The Independent is reporting that a leading head has warned the sharp rise in universities giving unconditional offers of places to sixthformers makes institutions look “desperate” and risks making students “sit back and twiddle their thumbs.
Peter Hamilton, head of The Haberdashers’ Aske’s Boys’ School in Hertfordshire, told an education conference that he was concerned at the sharp rise in unconditional offers which saw a 93 per cent increase last year.
The number of unconditional offers rose from 12,100 in 2014 to 23,400 in 2015.
They now account for 2.5 per cent of all offers, and around one in 12 applicants now receive at least one unconditional offer.
It used to be relatively rare for universities to make unconditional offers. Between 2008 and 2013 fewer than one per cent of all offers were unconditional…
Suzanne O’Farrell, Curriculum and Assessment Specialist at ASCL, the headteachers’ union, said: “I think it is a worrying trend. Students who have an unconditional offer can definitely slack off and this can have an impact on their performance which is not the best preparation for higher education…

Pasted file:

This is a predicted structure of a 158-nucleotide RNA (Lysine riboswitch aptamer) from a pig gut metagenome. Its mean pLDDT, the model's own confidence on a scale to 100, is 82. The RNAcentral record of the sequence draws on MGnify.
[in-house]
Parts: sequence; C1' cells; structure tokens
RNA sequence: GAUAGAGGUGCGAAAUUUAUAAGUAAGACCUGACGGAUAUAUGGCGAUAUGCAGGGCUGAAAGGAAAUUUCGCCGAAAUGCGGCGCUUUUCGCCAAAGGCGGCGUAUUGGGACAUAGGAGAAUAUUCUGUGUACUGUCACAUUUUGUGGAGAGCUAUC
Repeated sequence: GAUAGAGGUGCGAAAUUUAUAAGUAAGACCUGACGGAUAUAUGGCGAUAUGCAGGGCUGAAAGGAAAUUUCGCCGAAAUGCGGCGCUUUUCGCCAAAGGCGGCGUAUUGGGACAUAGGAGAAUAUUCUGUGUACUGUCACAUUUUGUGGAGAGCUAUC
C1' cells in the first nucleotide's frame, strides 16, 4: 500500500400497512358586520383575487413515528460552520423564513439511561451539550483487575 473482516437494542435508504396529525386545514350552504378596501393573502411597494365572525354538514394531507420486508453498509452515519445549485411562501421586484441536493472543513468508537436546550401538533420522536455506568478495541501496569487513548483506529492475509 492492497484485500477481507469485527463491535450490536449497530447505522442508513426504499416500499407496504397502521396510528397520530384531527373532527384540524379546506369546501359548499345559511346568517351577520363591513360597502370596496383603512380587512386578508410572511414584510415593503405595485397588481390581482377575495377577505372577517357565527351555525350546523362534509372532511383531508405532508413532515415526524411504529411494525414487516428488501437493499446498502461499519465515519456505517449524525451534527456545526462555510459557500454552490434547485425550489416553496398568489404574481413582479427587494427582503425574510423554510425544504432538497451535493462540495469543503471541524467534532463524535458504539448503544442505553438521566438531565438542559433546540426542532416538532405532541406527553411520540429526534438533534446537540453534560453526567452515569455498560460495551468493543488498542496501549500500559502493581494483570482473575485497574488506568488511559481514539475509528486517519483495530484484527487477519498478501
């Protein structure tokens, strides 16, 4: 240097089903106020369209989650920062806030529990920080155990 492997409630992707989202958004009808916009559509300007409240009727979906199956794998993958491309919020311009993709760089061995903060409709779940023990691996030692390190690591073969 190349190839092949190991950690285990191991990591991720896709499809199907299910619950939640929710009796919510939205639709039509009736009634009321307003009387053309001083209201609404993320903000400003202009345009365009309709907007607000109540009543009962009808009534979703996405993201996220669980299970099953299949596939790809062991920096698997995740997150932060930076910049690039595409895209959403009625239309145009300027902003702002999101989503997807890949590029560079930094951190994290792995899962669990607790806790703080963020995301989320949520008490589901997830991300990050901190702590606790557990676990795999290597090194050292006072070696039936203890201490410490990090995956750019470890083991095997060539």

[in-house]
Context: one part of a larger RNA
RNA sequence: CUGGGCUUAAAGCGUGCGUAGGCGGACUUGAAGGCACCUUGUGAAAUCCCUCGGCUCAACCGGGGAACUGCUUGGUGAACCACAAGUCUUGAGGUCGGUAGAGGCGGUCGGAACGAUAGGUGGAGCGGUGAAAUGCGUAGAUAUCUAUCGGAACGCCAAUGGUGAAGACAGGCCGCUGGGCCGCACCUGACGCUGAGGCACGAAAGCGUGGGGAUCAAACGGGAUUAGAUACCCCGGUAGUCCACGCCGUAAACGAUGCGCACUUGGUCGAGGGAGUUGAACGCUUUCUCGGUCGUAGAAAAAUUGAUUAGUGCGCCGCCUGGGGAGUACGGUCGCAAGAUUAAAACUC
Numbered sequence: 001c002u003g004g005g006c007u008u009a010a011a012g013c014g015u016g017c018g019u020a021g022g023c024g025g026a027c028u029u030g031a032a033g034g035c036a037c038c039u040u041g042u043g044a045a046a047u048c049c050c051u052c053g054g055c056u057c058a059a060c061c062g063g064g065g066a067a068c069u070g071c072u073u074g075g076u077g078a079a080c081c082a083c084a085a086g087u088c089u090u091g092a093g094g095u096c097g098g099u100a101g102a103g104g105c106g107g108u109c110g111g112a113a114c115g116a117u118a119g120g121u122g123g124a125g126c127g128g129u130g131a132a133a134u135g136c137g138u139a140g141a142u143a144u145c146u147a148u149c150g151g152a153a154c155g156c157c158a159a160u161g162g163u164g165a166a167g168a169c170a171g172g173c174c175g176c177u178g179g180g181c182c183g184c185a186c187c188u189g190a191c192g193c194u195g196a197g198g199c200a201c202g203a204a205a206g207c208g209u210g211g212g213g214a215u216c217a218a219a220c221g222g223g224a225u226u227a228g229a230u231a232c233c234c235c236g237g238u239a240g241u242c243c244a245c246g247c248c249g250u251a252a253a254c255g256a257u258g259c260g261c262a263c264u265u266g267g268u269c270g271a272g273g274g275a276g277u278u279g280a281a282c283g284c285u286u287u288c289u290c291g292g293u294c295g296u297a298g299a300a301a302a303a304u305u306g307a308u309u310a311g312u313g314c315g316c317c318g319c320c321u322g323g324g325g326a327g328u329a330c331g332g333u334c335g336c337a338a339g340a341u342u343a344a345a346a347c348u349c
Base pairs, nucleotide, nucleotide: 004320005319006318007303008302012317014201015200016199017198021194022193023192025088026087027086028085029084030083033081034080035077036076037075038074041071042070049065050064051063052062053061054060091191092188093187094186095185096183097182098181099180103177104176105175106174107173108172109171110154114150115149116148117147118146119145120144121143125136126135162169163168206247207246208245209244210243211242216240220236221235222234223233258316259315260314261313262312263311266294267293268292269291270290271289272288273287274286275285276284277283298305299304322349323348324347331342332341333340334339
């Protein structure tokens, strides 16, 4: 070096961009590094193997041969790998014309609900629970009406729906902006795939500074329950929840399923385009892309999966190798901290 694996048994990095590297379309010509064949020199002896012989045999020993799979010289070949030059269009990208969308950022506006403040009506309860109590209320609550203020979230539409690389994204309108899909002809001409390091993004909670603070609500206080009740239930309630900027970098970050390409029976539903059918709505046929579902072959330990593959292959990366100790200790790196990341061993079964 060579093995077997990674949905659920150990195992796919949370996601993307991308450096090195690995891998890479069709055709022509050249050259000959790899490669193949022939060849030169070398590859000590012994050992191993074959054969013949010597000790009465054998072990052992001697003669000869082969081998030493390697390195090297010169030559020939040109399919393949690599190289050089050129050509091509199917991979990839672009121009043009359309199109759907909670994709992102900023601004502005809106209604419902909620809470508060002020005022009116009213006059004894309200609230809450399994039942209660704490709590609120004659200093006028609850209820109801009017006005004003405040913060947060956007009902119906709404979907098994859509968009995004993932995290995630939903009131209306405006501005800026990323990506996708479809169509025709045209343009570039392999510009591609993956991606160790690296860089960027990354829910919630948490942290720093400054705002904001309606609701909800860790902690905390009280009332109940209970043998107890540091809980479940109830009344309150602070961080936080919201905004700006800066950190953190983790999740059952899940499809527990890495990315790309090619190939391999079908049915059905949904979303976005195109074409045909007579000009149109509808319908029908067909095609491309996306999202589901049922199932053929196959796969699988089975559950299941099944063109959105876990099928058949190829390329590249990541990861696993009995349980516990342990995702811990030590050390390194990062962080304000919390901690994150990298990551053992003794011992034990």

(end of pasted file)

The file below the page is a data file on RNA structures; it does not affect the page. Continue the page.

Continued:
Well, they look desperate because they probably are desperate to get as many paying students as possible.
I can’t help wonder if we will look back on this period and wonder if we did our young people any favours in encouraging so many of them through the current system of higher education.
More specifically, what do you think of the growth in unconditional offers – do you welcome them for easing stress or worry they result in students underperforming?
Please let us know in the comments or via Twitter…
Are you a trainee teacher, NQT, teacher, headteacher, parent or just someone who cares about education and has something to get off your chest in a Schools Improvement Guest Post? Follow this link for more details at the bottom of the page.Don’t forget you can sign up to receive our daily email bulletin (around 7am) with all the latest schools news stories. Your details will never be given to anyone else and you can unsubscribe at any stage. Just follow this link.
We now have a Facebook page - please click to like!